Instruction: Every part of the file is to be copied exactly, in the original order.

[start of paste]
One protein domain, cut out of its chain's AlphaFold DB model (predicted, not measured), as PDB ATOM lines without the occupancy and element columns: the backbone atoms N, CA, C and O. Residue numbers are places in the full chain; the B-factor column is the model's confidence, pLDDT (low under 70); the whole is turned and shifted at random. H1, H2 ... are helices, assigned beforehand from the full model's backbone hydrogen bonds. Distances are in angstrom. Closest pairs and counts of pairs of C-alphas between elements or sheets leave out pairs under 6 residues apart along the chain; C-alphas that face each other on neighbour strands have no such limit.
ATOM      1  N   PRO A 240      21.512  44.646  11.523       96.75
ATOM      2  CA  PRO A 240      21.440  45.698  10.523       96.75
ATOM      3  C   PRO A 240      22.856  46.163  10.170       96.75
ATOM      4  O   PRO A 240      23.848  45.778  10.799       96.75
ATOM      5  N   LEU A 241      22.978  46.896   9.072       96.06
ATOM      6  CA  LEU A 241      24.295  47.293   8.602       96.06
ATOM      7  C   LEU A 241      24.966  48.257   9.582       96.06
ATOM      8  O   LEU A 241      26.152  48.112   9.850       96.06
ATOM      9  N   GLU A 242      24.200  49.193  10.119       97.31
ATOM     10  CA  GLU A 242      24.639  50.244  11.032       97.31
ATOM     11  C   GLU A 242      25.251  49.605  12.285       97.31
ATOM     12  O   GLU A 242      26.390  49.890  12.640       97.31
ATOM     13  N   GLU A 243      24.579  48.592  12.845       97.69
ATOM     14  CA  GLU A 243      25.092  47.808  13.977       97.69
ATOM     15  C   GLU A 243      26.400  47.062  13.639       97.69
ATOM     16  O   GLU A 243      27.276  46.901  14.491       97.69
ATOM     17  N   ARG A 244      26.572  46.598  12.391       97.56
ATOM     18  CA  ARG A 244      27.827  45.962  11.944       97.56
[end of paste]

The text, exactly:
One protein domain, cut out of its chain's AlphaFold DB model (predicted, not measured), as PDB ATOM lines without the occupancy and element columns: the backbone atoms N, CA, C and O. Residue numbers are places in the full chain; the B-factor column is the model's confidence, pLDDT (low under 70); the whole is turned and shifted at random. H1, H2 ... are helices, assigned beforehand from the full model's backbone hydrogen bonds. Distances are in angstrom. Closest pairs and counts of pairs of C-alphas between elements or sheets leave out pairs under 6 residues apart along the chain; C-alphas that face each other on neighbour strands have no such limit.
ATOM      1  N   PRO A 240      21.512  44.646  11.523       96.75
ATOM      2  CA  PRO A 240      21.440  45.698  10.523       96.75
ATOM      3  C   PRO A 240      22.856  46.163  10.170       96.75
ATOM      4  O   PRO A 240      23.848  45.778  10.799       96.75
ATOM      5  N   LEU A 241      22.978  46.896   9.072       96.06
ATOM      6  CA  LEU A 241      24.295  47.293   8.602       96.06
ATOM      7  C   LEU A 241      24.966  48.257   9.582       96.06
ATOM      8  O   LEU A 241      26.152  48.112   9.850       96.06
ATOM      9  N   GLU A 242      24.200  49.193  10.119       97.31
ATOM     10  CA  GLU A 242      24.639  50.244  11.032       97.31
ATOM     11  C   GLU A 242      25.251  49.605  12.285       97.31
ATOM     12  O   GLU A 242      26.390  49.890  12.640       97.31
ATOM     13  N   GLU A 243      24.579  48.592  12.845       97.69
ATOM     14  CA  GLU A 243      25.092  47.808  13.977       97.69
ATOM     15  C   GLU A 243      26.400  47.062  13.639       97.69
ATOM     16  O   GLU A 243      27.276  46.901  14.491       97.69
ATOM     17  N   ARG A 244      26.572  46.598  12.391       97.56
ATOM     18  CA  ARG A 244      27.827  45.962  11.944       97.56